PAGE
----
Nguyen, P., Rahman, N., Tong, A. & Zhao, R. 2016, 'Board size and firm value: evidence from Australia', Journal of Management & Governance, vol. 20, no. 4, pp. 851-873.View/Download from: Publisher's site
Nguyen, P.D., Rahman, N. & Zhao, L. 2013, 'Ownership structure and divestiture decisions: Evidence from Australian firms', International Review of Financial Analysis, vol. 30, pp. 170-181.View/Download from: UTS OPUS or Publisher's site
Divestitures create shareholder value by helping firms to optimize their portfolio of assets. However, firms may forego value enhancing divestitures because of agency problems. More specifically, large controlling shareholders may prefer to retain the assets in order to extract private benefits of control at the expense of minority shareholders. In this paper, we explore the role that other blockholders play in constraining the largest shareholder's influence. The results indicate that divestiture activity decreases with the ownership of the largest shareholder. The presence of another significant blockholder appears to curb this negative bias towards divestitures. Our findings provide an economic rationale for the higher performance of firms characterized by more balanced ownership structures. Involvement of family owners also appears to provide similar benefits.
Studies over recent decades of the return effects for the stocks added to and deleted from the S&P 500 have documented the so-called `S&P game, where traders could profit from stock price reactions to changes in the indexs composition. Studies on the All Ordinaries Index covering the 1990s also found profitable trading opportunities over the pre-announcement period. Our study of the effects of changes in the composition of the S&P/ASX 200 from its introduction (in April 2000) to June 2009 found these pre-announcement opportunities were eliminated but that potential exists for the `S&P/ASX 200 game between announcement and implementation dates.
One explanation offered for stock splits is that the split signals positive information by reducing the stock price range in expectation of improved future prospects. Price declines also lead to changes in stock price dynamics, but related securities are not subject to these other changes and therefore can be used to provide a separate assessment of the markets interpretation of the split. We examine corporate bond issues around stock splits and find a significant decline in the bond yield spread following stock splits, supporting the signaling hypothesis. We also confirm improvements in forecasted and realized earnings subsequent to stock splits.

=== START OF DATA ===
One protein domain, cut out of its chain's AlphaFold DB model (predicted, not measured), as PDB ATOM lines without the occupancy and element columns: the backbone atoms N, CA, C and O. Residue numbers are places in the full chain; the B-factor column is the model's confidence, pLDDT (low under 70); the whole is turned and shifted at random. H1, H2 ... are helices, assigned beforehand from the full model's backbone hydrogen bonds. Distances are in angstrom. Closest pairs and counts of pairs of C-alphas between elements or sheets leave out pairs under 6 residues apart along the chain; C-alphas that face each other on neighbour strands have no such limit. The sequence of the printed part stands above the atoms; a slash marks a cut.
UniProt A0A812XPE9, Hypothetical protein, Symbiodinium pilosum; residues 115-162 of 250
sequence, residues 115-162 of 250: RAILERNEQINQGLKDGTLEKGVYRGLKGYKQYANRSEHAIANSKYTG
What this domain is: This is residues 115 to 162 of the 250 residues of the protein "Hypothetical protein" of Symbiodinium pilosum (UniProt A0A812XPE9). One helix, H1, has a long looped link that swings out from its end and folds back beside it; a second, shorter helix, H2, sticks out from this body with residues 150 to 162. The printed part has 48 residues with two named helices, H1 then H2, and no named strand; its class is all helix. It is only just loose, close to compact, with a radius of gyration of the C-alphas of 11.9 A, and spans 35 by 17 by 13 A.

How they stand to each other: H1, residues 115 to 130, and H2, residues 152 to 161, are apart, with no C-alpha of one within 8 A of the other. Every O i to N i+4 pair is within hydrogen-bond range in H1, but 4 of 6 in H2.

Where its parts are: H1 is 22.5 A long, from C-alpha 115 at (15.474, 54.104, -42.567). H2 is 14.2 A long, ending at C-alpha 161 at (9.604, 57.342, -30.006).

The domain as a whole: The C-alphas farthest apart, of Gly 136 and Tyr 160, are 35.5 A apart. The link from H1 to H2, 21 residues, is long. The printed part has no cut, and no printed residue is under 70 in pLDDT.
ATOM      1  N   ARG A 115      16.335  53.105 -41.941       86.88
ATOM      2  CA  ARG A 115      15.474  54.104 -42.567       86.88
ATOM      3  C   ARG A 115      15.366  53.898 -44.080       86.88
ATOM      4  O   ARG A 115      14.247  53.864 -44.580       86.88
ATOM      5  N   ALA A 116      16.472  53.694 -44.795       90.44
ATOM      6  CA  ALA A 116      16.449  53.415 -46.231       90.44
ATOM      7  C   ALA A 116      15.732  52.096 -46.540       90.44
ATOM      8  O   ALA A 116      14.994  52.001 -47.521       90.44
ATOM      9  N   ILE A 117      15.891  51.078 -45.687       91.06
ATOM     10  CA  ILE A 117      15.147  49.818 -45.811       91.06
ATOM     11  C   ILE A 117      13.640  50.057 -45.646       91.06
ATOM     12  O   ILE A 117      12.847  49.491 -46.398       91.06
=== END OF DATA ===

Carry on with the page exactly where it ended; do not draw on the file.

Fan, E. & Zhao, L. 2009, 'Health status and portfolio choice: Causality or heterogeneity?', Journal Of Banking & Finance, vol. 33, no. 6, pp. 1079-1088.View/Download from: UTS OPUS or Publisher's site
This paper explores the role of unobserved individual characteristics in the health-assets and health-portfolio correlations. We apply various econometrics models to a unique longitudinal dataset with rich information that allows for the exploitation of four different health indices. Our findings show strong cross-sectional correlations between health and both financial and non-financial assets, but these correlations seem to be mainly driven by heterogeneity as the correlations largely disappear in the fixed-effects model. Adverse health shocks, however, are found to motivate a safer portfolio choice even after individual fixed-effects are controlled for - a result consistent with the prediction made by the background risk theory. Our findings suggest that health shocks shift investment from risky assets toward other financial assets, but keep the total financial assets unchanged.
Schmidt, C.H., Zhao, L. & Terry, C. 2011, 'Index effects: Further evidence for the S&P/ASX200', 24th Australasian Finance and Banking Conference 2011, Sydney Australia.
Zhao, L. 2011, 'Signalling or wealth transfer: Evidence from the response of corporate bonds to payout changes', Global Business & International Management Conference - Journal of Global Business Management, Global Business and International Management Conference, Global Business & International Management Conference, Seattle, USA, pp. 55-63.View/Download from: UTS OPUS
Zhao, L. 2008, 'TSX Index Revisions and Corporate Performance'.
Michayluk, D. & Zhao, L. 2007, 'Risk changes subsequent to stock splits', 43rd Annual Meeting of the Eastern Finance Association, 43rd Annual Meeting of the Eastern Finance Association, Eastern Finance Association, New Orleans, USA, pp. 1-32.
Zhao, L. 2006, 'Does risk really change after stock splits', 2006 Annual Meeting of the Southern Finance Association, Annual Meeting of the Southern Finance Association, Destin, FL, USA.
Zhao, L. 2006, 'New info in S&P 500 revision: Alternative perspective of corporate bonds and earnings', The 19th Australasian Finance and Banking Conference, Australasian Finance and Banking Conference, Sydney, Australia.
Zhao, L. 2006, 'Split signaling and implication for corporate performance and bond', Proceedings of the Asian Finance Association/ FMA Conference, 17th Annual Asian Finance Association/FMA Conference, Asian Finance Association, Auckland, New Zealand, pp. 1-34.
Zhao, L. 2005, 'Information content of equity index revision', Seminar Presentation, School of Finance and Economics, University of Technology, Sydney, Sydney, Australia.
Zhao, L. 2011, 'Signaling or Wealth Transfer: Evidence from the Response of Corporate Bonds to Payout Changes'.